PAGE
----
I think about 75% to 80% of investors will make their first decision based on information coming from the internet, and that was maybe [at] 20% maybe 10 years ago. Marc Beauchamp, President and CEO, CAI Global Group [With Canadian companies looking at international investments,] we sit down and try and understand their business strategy behind their international expansion. So they typically tell us that the U.S. is their first good step, but we always try and give them a broader view of their opportunities. So we look at the U.S. because they want to look at the U.S., but we also encourage them to look internationally and we try and give them options outside the U.S. if we think that it's interesting for the project.
Data and Incentives’ Roles in Site Selection
It's been interesting how data has been playing a role in site selection more and more. In the past, we used to rely on the information that was provided by economic developers to the company or to the site selector. More and more now, the information is available online in different ways, so we are able to use the data to do initial research. We will evaluate communities and locations without having to move forward or ask for any information, which is a big game changer in the industry. I think about 75% to 80% of investors will make their first decision based on information coming from the internet, and that was maybe [at] 20% maybe 10 years ago. So we know that communities have to use the internet in different ways to provide the data, but also to make sure that they keep getting on the radar of the investor. And what we're seeing for the future in terms of data is that the data will not only give us a picture of the community as of today, but we will be able to use the data to predict how the community, region or the state will evolve in terms of business for the next five, 10 or 15 years.
I think incentives is always a sensitive topic. Certainly for our clients, incentives are very useful. They help make a good decision even better, and we use incentives to really communicate to the communities, the good will or the intent of the company, the level of risk that they're willing to take with the community, and at the same time how the community is willing to take a certain level of risk and support the investment project. So for many of my clients, it's more of a message from the community that says, “We have faith in your company and your project and we want to be a partner in the risk that you will be taking in investing in our community.”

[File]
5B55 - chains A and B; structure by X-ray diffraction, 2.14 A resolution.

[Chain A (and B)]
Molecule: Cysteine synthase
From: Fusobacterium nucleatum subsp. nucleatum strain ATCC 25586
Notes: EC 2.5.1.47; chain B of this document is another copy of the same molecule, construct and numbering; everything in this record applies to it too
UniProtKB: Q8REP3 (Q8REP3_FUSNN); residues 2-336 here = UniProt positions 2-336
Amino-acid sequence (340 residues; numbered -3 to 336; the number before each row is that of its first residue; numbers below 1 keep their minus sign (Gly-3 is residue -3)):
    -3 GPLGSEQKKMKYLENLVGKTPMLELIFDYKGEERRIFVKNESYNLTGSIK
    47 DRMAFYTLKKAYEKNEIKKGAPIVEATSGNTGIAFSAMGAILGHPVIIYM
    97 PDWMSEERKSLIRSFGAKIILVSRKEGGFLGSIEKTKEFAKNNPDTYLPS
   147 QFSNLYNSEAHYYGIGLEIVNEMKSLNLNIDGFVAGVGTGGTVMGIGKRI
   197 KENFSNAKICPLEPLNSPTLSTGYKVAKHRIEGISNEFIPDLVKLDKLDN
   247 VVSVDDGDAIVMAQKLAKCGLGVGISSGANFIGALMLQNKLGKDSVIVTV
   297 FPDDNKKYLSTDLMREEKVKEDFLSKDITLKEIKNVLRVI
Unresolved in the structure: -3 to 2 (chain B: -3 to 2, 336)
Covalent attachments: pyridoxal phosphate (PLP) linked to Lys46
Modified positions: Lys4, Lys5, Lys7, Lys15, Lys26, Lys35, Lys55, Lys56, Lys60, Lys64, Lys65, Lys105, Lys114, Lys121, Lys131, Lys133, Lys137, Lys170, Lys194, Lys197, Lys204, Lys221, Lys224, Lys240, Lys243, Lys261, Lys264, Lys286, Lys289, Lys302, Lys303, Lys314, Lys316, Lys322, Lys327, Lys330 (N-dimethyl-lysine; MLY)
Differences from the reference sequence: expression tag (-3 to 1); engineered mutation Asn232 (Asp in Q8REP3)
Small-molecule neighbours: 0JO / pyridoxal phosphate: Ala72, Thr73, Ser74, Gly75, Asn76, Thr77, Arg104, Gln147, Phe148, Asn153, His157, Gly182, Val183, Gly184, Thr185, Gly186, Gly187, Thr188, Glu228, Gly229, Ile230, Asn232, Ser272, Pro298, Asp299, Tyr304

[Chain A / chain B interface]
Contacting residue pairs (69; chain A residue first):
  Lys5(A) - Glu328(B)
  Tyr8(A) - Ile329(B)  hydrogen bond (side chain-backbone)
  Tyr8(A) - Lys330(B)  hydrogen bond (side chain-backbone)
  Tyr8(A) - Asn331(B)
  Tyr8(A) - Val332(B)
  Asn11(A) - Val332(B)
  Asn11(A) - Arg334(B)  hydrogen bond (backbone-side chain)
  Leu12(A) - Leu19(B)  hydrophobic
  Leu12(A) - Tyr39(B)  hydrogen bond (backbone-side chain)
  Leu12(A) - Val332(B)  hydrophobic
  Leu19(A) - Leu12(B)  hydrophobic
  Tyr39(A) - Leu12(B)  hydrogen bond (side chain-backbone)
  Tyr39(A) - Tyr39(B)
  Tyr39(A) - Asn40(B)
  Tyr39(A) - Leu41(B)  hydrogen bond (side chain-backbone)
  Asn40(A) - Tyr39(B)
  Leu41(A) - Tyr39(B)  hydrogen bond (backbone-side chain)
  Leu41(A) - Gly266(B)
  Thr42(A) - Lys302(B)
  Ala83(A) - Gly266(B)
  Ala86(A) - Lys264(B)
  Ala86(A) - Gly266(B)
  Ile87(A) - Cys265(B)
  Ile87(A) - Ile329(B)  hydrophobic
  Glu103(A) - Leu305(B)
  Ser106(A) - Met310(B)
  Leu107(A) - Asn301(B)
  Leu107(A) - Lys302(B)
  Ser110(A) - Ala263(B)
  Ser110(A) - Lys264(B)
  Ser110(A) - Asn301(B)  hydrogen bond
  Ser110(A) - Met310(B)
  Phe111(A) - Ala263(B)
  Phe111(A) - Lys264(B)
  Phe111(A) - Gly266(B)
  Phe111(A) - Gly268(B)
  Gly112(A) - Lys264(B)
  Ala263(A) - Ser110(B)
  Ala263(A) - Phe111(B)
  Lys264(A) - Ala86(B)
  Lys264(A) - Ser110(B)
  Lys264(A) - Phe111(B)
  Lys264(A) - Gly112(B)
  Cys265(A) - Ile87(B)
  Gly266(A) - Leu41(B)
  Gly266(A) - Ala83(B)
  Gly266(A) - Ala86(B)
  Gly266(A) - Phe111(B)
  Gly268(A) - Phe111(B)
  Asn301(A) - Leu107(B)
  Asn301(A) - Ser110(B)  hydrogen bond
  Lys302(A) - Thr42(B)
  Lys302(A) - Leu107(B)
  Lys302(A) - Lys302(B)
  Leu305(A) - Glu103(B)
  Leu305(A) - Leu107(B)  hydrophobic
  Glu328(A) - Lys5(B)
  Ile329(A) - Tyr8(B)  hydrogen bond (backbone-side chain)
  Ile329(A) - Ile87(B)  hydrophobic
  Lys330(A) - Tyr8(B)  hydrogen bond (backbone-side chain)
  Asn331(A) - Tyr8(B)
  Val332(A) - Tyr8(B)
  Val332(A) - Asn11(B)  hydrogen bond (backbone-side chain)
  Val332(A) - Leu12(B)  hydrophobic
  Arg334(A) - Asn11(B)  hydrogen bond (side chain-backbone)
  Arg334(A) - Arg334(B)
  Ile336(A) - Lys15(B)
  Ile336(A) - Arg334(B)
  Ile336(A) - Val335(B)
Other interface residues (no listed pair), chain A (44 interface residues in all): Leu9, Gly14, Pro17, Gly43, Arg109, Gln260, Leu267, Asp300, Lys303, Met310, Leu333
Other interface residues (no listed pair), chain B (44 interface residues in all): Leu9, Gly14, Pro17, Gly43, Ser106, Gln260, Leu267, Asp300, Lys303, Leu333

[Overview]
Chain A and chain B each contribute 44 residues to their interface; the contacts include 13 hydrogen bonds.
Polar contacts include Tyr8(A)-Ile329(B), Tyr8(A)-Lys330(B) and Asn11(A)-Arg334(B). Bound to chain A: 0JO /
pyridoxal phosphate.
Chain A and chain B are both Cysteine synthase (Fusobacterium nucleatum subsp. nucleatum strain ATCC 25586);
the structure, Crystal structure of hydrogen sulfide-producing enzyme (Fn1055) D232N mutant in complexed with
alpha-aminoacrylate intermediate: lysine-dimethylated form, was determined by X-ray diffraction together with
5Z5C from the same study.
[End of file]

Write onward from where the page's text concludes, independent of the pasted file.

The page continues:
Identifying – and Training – Key Workforce Populations
We have one company that was in the advanced manufacturing industry. They were looking into the U.S. and of course workforce was a big issue, a big challenge and a driving factor for the final decision. And it was interesting how, with the economic developers and our client, we were able to identify transferrable skills. So with the help of local agencies, they were able to identify, a workforce that we wouldn't originally look at, but because of they had skills that could be transferrable to our client’s needs, in the end it would make sense to be in that community because the client was comfortable that they could be able to attract that workforce to work for his company.
There was a mix of solutions. The state was able to get involved and the local community and local colleges got involved and offered to train and to give additional training. And the company also offered to kind of open its doors to make sure that the local officials and colleges understood exactly what they needed in terms of training and qualifications. So it was a mutual effort, in the end, to be able to secure the right workforce for them.